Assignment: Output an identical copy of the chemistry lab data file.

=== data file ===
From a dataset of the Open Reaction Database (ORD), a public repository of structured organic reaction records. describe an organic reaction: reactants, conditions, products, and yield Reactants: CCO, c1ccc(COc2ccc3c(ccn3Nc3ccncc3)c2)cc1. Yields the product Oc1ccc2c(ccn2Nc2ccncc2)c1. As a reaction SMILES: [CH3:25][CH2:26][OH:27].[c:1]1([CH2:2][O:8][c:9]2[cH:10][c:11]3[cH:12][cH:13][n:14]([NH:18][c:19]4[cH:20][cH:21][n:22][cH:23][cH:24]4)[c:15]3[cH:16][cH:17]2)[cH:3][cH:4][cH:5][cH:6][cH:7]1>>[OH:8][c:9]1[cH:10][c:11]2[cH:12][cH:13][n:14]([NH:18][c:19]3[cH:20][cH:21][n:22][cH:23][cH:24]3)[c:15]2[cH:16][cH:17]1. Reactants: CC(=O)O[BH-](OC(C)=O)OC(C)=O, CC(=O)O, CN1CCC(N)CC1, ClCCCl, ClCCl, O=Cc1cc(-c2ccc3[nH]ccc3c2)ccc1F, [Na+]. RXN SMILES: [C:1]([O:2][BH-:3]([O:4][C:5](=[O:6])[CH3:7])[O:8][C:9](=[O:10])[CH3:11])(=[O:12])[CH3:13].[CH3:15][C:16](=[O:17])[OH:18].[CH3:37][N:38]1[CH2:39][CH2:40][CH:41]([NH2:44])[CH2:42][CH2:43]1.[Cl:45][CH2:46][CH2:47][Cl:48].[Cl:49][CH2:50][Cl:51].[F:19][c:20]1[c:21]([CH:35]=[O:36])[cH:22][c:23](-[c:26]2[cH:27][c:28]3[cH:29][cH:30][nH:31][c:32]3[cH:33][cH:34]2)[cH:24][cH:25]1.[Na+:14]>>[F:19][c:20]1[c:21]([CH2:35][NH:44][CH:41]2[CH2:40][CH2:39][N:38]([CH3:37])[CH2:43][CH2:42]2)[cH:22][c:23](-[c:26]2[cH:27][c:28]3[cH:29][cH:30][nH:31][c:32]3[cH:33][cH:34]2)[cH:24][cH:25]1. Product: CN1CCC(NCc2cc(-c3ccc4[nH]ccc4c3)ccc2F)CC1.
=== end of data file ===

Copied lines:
From a dataset of the Open Reaction Database (ORD), a public repository of structured organic reaction records. describe an organic reaction: reactants, conditions, products, and yield Reactants: CCO, c1ccc(COc2ccc3c(ccn3Nc3ccncc3)c2)cc1. Yields the product Oc1ccc2c(ccn2Nc2ccncc2)c1. As a reaction SMILES: [CH3:25][CH2:26][OH:27].[c:1]1([CH2:2][O:8][c:9]2[cH:10][c:11]3[cH:12][cH:13][n:14]([NH:18][c:19]4[cH:20][cH:21][n:22][cH:23][cH:24]4)[c:15]3[cH:16][cH:17]2)[cH:3][cH:4][cH:5][cH:6][cH:7]1>>[OH:8][c:9]1[cH:10][c:11]2[cH:12][cH:13][n:14]([NH:18][c:19]3[cH:20][cH:21][n:22][cH:23][cH:24]3)[c:15]2[cH:16][cH:17]1. Reactants: CC(=O)O[BH-](OC(C)=O)OC(C)=O, CC(=O)O, CN1CCC(N)CC1, ClCCCl, ClCCl, O=Cc1cc(-c2ccc3[nH]ccc3c2)ccc1F, [Na+]. RXN SMILES: [C:1]([O:2][BH-:3]([O:4][C:5](=[O:6])[CH3:7])[O:8][C:9](=[O:10])[CH3:11])(=[O:12])[CH3:13].[CH3:15][C:16](=[O:17])[OH:18].[CH3:37][N:38]1[CH2:39][CH2:40][CH:41]([NH2:44])[CH2:42][CH2:43]1.[Cl:45][CH2:46][CH2:47][Cl:48].[Cl:49][CH2:50][Cl:51].[F:19][c:20]1[c:21]([CH:35]=[O:36])[cH:22][c:23](-[c:26]2[cH:27][c:28]3[cH:29][cH:30][nH:31][c:32]3[cH:33][cH:34]2)[cH:24][cH:25]1.[Na+:14]>>[F:19][c:20]1[c:21]([CH2:35][NH:44][CH:41]2[CH2:40][CH2:39][N:38]([CH3:37])[CH2:43][CH2:42]2)[cH:22][c:23](-[c:26]2[cH:27][c:28]3[cH:29][cH:30][nH:31][c:32]3[cH:33][cH:34]2)[cH:24][cH:25]1. Product: CN1CCC(NCc2cc(-c3ccc4[nH]ccc4c3)ccc2F)CC1.